Saturday, September 23, 2006

from Vacquieres, France: from field to bucket or bin

Saturday Morning

Quickly, before the rain comes. Jean-Benoit has the car waiting. It isn’t exactly dark still, but it feels early.

I have helped myself to a real Languedoc morning coffee – from a large cereal-size bowl, as is the custom, along with a fresh baguette (how could it be otherwise? it is part of the table setting) and I am sitting down to the computer, wondering if I could write about a harvest if I never witness a single grape being picked this entire week-end long.

France Sep 06 041

But the rain stubbornly refuses to fall.

The clouds, they are like cotton balls, wavy, I have never seen them like that, Isabelle remarks as we stare at the rapidly moving formations. I can see why they’re saying that when the rains come down, they’ll drench Languedoc good and solid. The sky looks like at any minute it will swallow you, your village and your entire field of grapes. Waves of clouds, waves of vines.

France Sep 06 176

Jean-Benoit and I drive out into a field, bordered by trees, where he has tentatively set a picking truck to work. Should I continue? – shouts the driver. Can't blame him. I'd be tempted to run for cover if it were me out there, in the field, truck or no truck. Still, the drops are hanging back...

France Sep 06 070

Go on, go on! Jean-Benoit turns to me and says, I got up early this morning, looked outside and noticed it wasn’t raining yet. Maybe we can get something done. But I told most of the team not to come in.

The driver works his way slowly. The grapes fall in, efficiently, until the bin is full.

A machine does the job well, but only if all the grapes are mature and good and the vines aren’t too old.
And I suppose you don’t get neighbors to come in and stomp with feet to get the juice out anymore?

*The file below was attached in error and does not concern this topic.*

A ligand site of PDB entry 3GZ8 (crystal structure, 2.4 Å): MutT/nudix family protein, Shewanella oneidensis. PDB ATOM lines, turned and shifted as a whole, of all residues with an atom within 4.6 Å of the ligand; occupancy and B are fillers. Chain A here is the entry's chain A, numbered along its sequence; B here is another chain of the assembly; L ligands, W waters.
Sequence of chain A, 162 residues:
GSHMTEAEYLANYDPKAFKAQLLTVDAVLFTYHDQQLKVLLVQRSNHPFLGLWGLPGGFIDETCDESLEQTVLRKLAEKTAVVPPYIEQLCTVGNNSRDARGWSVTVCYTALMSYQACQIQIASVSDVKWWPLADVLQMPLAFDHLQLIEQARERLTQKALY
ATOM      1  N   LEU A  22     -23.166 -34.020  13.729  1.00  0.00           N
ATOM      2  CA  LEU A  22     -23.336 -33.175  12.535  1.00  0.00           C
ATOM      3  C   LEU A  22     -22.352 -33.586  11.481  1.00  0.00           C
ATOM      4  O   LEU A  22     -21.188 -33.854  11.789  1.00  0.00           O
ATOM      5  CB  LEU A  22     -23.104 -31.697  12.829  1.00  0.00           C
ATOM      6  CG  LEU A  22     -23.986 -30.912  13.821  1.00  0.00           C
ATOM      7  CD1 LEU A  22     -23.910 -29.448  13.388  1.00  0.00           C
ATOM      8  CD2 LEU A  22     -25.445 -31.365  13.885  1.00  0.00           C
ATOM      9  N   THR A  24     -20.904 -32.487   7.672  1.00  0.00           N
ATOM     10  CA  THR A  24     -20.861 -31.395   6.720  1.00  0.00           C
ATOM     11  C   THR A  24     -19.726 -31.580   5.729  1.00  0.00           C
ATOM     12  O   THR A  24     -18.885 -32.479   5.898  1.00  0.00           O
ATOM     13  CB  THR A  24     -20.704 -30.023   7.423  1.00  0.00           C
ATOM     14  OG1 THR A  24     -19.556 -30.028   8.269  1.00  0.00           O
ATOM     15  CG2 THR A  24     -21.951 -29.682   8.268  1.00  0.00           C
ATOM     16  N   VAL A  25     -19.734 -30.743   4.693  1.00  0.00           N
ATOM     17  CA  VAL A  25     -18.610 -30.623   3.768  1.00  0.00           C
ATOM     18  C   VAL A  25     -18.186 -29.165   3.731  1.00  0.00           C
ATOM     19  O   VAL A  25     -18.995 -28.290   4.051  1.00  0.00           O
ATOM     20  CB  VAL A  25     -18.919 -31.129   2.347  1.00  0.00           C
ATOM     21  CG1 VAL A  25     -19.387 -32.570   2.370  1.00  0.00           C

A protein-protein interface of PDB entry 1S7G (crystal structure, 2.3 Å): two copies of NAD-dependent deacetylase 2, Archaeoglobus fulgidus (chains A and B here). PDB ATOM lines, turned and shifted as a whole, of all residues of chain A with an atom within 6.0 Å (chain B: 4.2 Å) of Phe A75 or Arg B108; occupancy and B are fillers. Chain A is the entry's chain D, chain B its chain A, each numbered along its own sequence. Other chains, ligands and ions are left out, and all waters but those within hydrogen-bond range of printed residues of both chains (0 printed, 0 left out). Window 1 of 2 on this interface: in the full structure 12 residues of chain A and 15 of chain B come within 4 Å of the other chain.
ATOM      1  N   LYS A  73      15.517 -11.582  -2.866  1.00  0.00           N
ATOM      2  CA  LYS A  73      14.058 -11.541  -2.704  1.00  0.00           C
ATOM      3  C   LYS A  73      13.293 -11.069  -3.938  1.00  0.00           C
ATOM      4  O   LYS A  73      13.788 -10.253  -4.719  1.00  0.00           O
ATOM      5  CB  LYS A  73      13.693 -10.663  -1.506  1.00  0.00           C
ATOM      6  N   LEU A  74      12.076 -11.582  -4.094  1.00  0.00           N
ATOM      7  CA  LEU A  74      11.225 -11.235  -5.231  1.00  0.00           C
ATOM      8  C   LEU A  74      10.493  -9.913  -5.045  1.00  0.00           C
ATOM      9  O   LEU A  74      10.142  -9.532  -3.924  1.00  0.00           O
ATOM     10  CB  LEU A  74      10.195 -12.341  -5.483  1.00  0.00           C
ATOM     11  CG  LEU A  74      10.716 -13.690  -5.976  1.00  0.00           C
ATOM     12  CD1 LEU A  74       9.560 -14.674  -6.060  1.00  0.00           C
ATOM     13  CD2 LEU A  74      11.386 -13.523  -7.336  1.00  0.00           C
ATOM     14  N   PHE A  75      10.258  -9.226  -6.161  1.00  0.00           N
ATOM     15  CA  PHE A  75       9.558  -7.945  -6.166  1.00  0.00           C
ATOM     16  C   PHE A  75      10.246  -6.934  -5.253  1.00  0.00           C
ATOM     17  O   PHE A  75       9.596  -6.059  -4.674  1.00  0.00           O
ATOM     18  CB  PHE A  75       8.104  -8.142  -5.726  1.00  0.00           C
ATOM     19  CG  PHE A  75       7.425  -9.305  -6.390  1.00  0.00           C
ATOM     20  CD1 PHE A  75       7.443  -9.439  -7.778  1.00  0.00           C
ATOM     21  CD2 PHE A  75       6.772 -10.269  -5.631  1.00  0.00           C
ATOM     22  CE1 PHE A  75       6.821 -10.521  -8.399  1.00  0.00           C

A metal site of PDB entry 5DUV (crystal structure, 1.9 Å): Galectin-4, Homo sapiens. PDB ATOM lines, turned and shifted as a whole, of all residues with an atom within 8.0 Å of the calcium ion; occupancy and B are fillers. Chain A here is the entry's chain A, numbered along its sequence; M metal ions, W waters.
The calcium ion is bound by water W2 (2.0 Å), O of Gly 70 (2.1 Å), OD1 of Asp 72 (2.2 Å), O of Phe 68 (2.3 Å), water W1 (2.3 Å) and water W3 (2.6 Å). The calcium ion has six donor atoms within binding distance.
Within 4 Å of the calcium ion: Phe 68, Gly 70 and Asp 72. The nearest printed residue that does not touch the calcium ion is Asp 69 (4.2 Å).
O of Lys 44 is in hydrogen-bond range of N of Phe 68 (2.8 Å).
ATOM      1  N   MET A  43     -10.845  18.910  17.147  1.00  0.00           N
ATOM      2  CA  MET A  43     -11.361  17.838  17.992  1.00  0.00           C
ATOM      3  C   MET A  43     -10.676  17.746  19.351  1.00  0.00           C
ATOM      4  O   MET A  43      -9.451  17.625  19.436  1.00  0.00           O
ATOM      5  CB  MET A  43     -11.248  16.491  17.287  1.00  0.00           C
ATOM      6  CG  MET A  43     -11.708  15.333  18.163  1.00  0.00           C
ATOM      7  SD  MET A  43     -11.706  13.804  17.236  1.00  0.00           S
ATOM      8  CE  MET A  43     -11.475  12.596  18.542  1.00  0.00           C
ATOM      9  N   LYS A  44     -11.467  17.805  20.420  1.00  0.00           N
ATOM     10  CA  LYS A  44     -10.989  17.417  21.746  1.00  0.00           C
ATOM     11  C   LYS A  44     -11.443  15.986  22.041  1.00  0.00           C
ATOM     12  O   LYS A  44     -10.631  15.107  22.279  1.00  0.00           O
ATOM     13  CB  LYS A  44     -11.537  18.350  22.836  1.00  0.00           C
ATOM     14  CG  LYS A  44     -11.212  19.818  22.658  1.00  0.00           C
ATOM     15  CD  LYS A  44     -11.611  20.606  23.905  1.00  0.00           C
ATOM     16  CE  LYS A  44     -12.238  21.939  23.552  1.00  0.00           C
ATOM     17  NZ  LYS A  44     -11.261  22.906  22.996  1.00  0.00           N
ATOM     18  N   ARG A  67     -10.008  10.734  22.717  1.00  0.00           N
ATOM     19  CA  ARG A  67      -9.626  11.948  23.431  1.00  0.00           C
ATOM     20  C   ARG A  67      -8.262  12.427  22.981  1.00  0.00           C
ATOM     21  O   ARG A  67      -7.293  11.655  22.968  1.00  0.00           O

Jean-Benoit smiles, not knowing that indeed, I have been asked if, when in France, I will stomp up a storm, dirty feet and all. Seems like not something that the European Union would possibly tolerate, but still, we in the States expect a certain degree of quaintness from those European types, no?

These days, no feet touch the grapes, but tomorrow the two villages – ours and Corconne are having a race in the fields. It’s called La FoulĂ©e des Vendanges, after the stompers of the past.

We visit a neighbor’s field – he has taken the chance and sent out a handful of pickers. I watch, take photos, answer questions. Though explaining Ocean to pickers whose language is neither English nor French (they are Moroccan) is a challenge.

France Sep 06 126

France Sep 06 109

France Sep 06 146

This particular vineyard is a father and son operation. The son is assisting dad. Soon, the dad will be assisting the son. It’s how it works here, I’m told.

France Sep 06 119

The sky is still holding it in. Jean-Benoit and I drive toward his own fields of aging vines. I have always loved these vieille vignes best. In contrast to the tall vines that climb high and enjoy the air and the sun and the movement of a gentle wind, these older guys are bunched together in communities of clusters, all tightly held against a thick and beautifully twisted trunk.

France Sep 06 199

A vintner knows what to taste for. We’ll be picking these soon.

France Sep 06 188